Browsing Environmental Sustainability Research Centre by Authors
Molecular changes in skin pigmented lesions of the coral trout Plectropomus leopardus.Lerebours, Adélaïde; Chapman, Emma C.; Sweet, Michael J.; Heupel, Michelle R.; Rotchell, Jeanette M.; University of Hull; University of Derby; Australian Institute of Marine Science; James Cook University (Elsevier, 2016-07-28)A high prevalence of skin pigmented lesions of 15% was recently reported in coral trout Plectropomus leopardus, a commercially important marine fish, inhabiting the Great Barrier Reef. Herein, fish were sampled at two offshore sites, characterised by high and low lesion prevalence. A transcriptomic approach using the suppressive subtractive hybridisation (SSH) method was used to analyse the differentially expressed genes between lesion and normal skin samples. Transcriptional changes of 14 genes were observed in lesion samples relative to normal skin samples. These targeted genes encoded for specific proteins which are involved in general cell function but also in different stages disrupted during the tumourigenesis process of other organisms, such as cell cycling, cell proliferation, skeletal organisation and cell migration. The results highlight transcripts that are associated with the lesion occurrence, contributing to a better understanding of the molecular aetiology of this coral trout skin disease.
Variation in size frequency distribution of coral populations under different fishing pressures in two contrasting locations in the Indian OceanGrimsditch, Gabriel; Pisapia, Chiara; Huck, Maren; Karisa, Juliet; Obura, David; Sweet, Michael J.; International Union for the Conservation of Nature; James Cook University; University of Derby; Kenya Marine and Fisheries Research Institute; et al. (Elsevier, 2017-09-23)This study aimed to assess how the size-frequency distributions of coral genera varied between reefs under different fishing pressures in two contrasting Indian Ocean locations (the Maldives and East Africa). Using generalized linear mixed models, we were able to demonstrate that complex interactions occurred between coral genera, coral size class and fishing pressure. In both locations, we found Acropora coral species to be more abundant in non-fished compared to fished sites (a pattern which was consistent for nearly all the assessed size classes). Coral genera classified as ‘stress tolerant’ showed a contrasting pattern i.e. were higher in abundance in fished compared to non-fished sites. Site specific variations were also observed. For example, Maldivian reefs exhibited a significantly higher abundance in all size classes of ‘competitive’ corals compared to East Africa. This possibly indicates that East African reefs have already been subjected to higher levels of stress and are therefore less suitable environments for ‘competitive’ corals. This study also highlights the potential structure and composition of reefs under future degradation scenarios, for example with a loss of Acropora corals and an increase in dominance of ‘stress tolerant’ and ‘generalist’ coral genera.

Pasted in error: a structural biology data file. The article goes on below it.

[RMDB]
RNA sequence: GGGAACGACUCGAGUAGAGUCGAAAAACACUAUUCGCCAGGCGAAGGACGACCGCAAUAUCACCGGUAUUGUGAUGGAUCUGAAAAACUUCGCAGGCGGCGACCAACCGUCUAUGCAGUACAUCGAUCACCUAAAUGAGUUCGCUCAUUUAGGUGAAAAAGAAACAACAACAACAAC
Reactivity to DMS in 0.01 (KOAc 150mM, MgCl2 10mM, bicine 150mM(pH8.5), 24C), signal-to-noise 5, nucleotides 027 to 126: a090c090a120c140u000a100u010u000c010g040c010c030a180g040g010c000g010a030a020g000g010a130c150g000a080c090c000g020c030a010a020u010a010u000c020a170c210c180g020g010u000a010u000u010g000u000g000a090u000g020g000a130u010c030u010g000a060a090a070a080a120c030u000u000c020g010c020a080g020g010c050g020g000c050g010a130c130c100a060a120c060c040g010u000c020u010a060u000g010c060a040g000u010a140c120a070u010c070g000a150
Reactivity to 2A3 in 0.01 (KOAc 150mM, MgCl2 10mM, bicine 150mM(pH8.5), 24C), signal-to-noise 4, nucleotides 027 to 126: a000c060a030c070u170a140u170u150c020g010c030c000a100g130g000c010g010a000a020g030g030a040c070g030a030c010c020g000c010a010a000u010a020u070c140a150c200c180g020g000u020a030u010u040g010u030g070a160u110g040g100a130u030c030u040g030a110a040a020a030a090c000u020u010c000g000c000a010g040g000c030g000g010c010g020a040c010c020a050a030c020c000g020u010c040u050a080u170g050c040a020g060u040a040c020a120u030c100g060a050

Web-building spiders attract prey by storing decaying matter.Bjorkman-Chiswell, Bojun T.; Kulinski, Melissa M.; Muscat, Robert L.; Nguyen, Kim A.; Norton, Briony, A.; Symonds, Matthew R. E.; Westhorpe, Gina E.; Elgar, Mark A.; University of Melbourne; James Cook University (Springer, 2004-05-01)The orb-weaving spider Nephila edulis incorporates into its web a band of decaying animal and plant matter. While earlier studies demonstrate that larger spiders utilise these debris bands as caches of food, the presence of plant matter suggests additional functions. When organic and plastic items were placed in the webs of N. edulis, some of the former but none of the latter were incorporated into the debris band. Using an Y-maze olfactometer, we show that sheep blowflies Lucilia cuprina are attracted to recently collected debris bands, but that this attraction does not persist over time. These data reveal an entirely novel foraging strategy, in which a sit-and-wait predator attracts insect prey by utilising the odours of decaying organic material. The spider’s habit of replenishing the debris band may be necessary to maintain its efficacy for attracting prey.